Andreas J. Köstenberger (2004) notes that traditional academic reconstruction of the cross has first Jesus, then Simon of Cyrene bear the "stauros," i.e. only the horizontal crossbar, Latin patibulum. Yet when Simon carries the patibulum to Golgotha, the crossbar is then hoisted to the stake to make the traditional crucifix shape. Schröter (1997) notes that the lack of references in ancient sources, aside from Plautus (The Charcoal Woman 2 and The Braggart Warrior 2.4.6-7) and Plutarch (Moralia 554AB), to "bearing the cross" implies that a criminal carrying his own patibulum was not very common.
James B. Torrance in the article "Cross" in the New Bible Dictionary writes that the Greek word for "cross" (stauros; verb stauro?; Lat. crux, crucifigo, "I fasten to a cross") means primarily an upright stake or beam, but also allows the construction that Jesus and Simon of Cyrene carried a patibulum to Golgotha.
In applying the word stauros to the crossbeam, these writers indicate that the complete structure on which Jesus died was not a single upright post but formed what is normally called a cross.
Raymond Edward Brown remarks that in the canonical gospels "not a word is reported about the form of the cross, about how he was affixed, about the amount of the pain", but excludes the use for Jesus of a crux simplex, "since he carried a cross[beam] to the place of execution".
The Greek-English Lexicon of Liddell and Scott reports that the meaning of the word "?" in the early Homeric form of Greek, possibly of the eighth to sixth century BC, and also in the writings of the fifth-century BC writers Herodotus and Thucydides and the early-4th century BC Xenophon, is "an upright pale or stake" used to build a palisade or "a pile driven in to serve as a foundation" It reports that in the writings of the first-century BC Diodorus Siculus, first-century AD Plutarch and early second-century Lucian--as well as in Matthew 27:40, Luke 9:23, 14:27--the word "?" is used to refer to a cross, either as the instrument of crucifixion or metaphorically of voluntary suffering; "its form was indicated by the Greek letter T". It also reports that Plutarch used the word with regard to a pale for impaling a corpse. Of the writers whom Liddell and Scott gives as using "?" to mean a cross, the New International Dictionary of New Testament Theology holds that in Diodorus Siculus the word probably means a stake for hanging. Plutarch (in An vitiositas ad infelicitatem sufficiat) distinguishes crucifixion on a stauros from impalement on a skolops.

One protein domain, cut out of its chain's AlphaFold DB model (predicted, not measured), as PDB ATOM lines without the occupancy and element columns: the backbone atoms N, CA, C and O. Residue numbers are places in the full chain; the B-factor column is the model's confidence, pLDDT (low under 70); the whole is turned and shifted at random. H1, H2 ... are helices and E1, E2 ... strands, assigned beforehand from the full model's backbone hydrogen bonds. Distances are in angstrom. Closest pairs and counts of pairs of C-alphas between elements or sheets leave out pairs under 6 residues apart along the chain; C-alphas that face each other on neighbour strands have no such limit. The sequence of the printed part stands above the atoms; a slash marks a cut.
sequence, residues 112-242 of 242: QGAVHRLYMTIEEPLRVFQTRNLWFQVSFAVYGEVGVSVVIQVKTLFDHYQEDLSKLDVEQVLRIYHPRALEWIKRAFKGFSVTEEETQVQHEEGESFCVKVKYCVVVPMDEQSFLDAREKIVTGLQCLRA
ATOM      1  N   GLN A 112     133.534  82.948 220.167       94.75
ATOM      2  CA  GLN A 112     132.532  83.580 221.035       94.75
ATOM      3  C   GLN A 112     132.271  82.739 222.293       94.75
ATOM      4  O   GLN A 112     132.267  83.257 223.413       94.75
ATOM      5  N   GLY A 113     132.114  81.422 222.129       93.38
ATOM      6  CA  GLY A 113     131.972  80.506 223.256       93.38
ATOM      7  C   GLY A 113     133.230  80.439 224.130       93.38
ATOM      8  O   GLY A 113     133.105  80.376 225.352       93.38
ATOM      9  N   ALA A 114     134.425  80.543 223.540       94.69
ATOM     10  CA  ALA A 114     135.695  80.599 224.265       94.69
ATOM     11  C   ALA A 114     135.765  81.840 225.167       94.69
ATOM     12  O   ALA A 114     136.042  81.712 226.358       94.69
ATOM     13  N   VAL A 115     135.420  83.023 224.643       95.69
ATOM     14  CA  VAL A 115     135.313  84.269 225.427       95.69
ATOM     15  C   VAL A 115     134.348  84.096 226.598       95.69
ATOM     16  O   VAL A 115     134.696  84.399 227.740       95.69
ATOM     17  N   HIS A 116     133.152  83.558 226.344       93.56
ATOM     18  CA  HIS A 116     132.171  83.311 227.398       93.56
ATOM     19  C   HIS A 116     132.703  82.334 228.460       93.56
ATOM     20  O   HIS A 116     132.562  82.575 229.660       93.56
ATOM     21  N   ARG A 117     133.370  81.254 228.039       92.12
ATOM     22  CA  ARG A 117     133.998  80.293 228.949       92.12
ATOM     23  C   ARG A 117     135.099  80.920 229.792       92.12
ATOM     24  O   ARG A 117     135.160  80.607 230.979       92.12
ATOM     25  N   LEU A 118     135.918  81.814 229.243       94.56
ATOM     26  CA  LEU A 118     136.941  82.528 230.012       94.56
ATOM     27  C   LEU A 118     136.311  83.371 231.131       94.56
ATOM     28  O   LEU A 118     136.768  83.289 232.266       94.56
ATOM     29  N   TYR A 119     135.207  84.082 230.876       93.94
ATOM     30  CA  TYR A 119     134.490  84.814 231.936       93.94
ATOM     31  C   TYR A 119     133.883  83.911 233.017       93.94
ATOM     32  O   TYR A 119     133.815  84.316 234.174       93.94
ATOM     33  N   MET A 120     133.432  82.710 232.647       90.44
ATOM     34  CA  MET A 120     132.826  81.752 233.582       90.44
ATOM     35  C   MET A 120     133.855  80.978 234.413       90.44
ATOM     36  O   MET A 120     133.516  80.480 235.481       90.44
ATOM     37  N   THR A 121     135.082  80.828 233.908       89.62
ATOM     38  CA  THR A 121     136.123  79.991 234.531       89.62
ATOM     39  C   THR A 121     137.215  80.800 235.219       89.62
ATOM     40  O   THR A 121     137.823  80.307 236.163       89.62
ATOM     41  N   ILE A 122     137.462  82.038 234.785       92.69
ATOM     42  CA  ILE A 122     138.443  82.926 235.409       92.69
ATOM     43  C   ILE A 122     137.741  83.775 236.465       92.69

Joel B. Green, in The Cambridge Companion to Jesus, says the evidence of the manner of Jesus' death is far more ambiguous than is generally realised. Literary sensibilities in Roman antiquity did not promote graphic descriptions of the act of crucifixion, and even the Gospels report simply, "They crucified him," adding no further detail. According to Green, the Romans were slaves to no standard technique of crucifixion: "In describing the siege of Jerusalem by the Roman army, for example, Josephus reports that 'the soldiers out of rage and hatred amused themselves by nailing their prisoners in different positions' (J.W. 5.449-51). Elsewhere we learn that victims of crucifixion might be fixed to the stake in order to die, or impaled after death as a public display. They might be fixed to the cross with nails or with ropes. That Jesus was nailed to the cross is intimated in several texts (John 20.25; Acts 2.23; Col 2.14; Gos. Pet. 6.21; Justin Dial. 97). Nor can we turn to archaeological evidence for assistance."
Professor Robin M. Jensen, in her book entitled The Cross: History, Art, and Controversy, says that 'stauros (Latin = crux) did not necessarily imply [a cross]. Historically both Greek and Latin words simply referred to an upright stake to which those condemned to death might be bound or tied until they suffocated to death. The conventional picture of a Latin cross (crux immissa) has been challenged over the centuries as some scholars and even Christian communities have argued instead that Christ died on a T-shaped cross (crux comissa) or even upon a simple stake (crux simplex).'